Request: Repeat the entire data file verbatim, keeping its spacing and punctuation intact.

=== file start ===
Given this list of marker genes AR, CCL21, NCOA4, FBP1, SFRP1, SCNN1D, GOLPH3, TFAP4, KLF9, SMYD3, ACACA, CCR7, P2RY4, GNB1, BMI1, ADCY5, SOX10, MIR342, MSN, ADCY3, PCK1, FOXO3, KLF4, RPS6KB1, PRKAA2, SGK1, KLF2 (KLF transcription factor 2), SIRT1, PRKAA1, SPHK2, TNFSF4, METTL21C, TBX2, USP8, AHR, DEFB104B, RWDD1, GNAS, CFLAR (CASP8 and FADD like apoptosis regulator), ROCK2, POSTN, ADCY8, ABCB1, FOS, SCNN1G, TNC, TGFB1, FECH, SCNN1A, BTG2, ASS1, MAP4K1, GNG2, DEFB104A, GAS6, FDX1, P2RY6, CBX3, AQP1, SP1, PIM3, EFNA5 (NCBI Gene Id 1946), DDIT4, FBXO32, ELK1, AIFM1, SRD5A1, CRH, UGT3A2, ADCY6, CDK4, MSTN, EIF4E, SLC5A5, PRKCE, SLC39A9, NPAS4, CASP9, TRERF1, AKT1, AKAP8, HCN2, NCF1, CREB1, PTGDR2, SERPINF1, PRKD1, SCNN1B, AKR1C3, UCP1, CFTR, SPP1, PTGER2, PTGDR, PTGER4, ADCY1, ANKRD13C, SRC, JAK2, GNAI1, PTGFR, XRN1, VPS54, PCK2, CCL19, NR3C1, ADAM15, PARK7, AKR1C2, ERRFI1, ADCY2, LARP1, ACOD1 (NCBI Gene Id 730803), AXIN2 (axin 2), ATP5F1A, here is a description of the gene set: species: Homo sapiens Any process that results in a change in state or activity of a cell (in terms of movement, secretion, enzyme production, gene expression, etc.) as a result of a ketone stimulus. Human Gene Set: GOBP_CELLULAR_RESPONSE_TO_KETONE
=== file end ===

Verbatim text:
Given this list of marker genes AR, CCL21, NCOA4, FBP1, SFRP1, SCNN1D, GOLPH3, TFAP4, KLF9, SMYD3, ACACA, CCR7, P2RY4, GNB1, BMI1, ADCY5, SOX10, MIR342, MSN, ADCY3, PCK1, FOXO3, KLF4, RPS6KB1, PRKAA2, SGK1, KLF2 (KLF transcription factor 2), SIRT1, PRKAA1, SPHK2, TNFSF4, METTL21C, TBX2, USP8, AHR, DEFB104B, RWDD1, GNAS, CFLAR (CASP8 and FADD like apoptosis regulator), ROCK2, POSTN, ADCY8, ABCB1, FOS, SCNN1G, TNC, TGFB1, FECH, SCNN1A, BTG2, ASS1, MAP4K1, GNG2, DEFB104A, GAS6, FDX1, P2RY6, CBX3, AQP1, SP1, PIM3, EFNA5 (NCBI Gene Id 1946), DDIT4, FBXO32, ELK1, AIFM1, SRD5A1, CRH, UGT3A2, ADCY6, CDK4, MSTN, EIF4E, SLC5A5, PRKCE, SLC39A9, NPAS4, CASP9, TRERF1, AKT1, AKAP8, HCN2, NCF1, CREB1, PTGDR2, SERPINF1, PRKD1, SCNN1B, AKR1C3, UCP1, CFTR, SPP1, PTGER2, PTGDR, PTGER4, ADCY1, ANKRD13C, SRC, JAK2, GNAI1, PTGFR, XRN1, VPS54, PCK2, CCL19, NR3C1, ADAM15, PARK7, AKR1C2, ERRFI1, ADCY2, LARP1, ACOD1 (NCBI Gene Id 730803), AXIN2 (axin 2), ATP5F1A, here is a description of the gene set: species: Homo sapiens Any process that results in a change in state or activity of a cell (in terms of movement, secretion, enzyme production, gene expression, etc.) as a result of a ketone stimulus. Human Gene Set: GOBP_CELLULAR_RESPONSE_TO_KETONE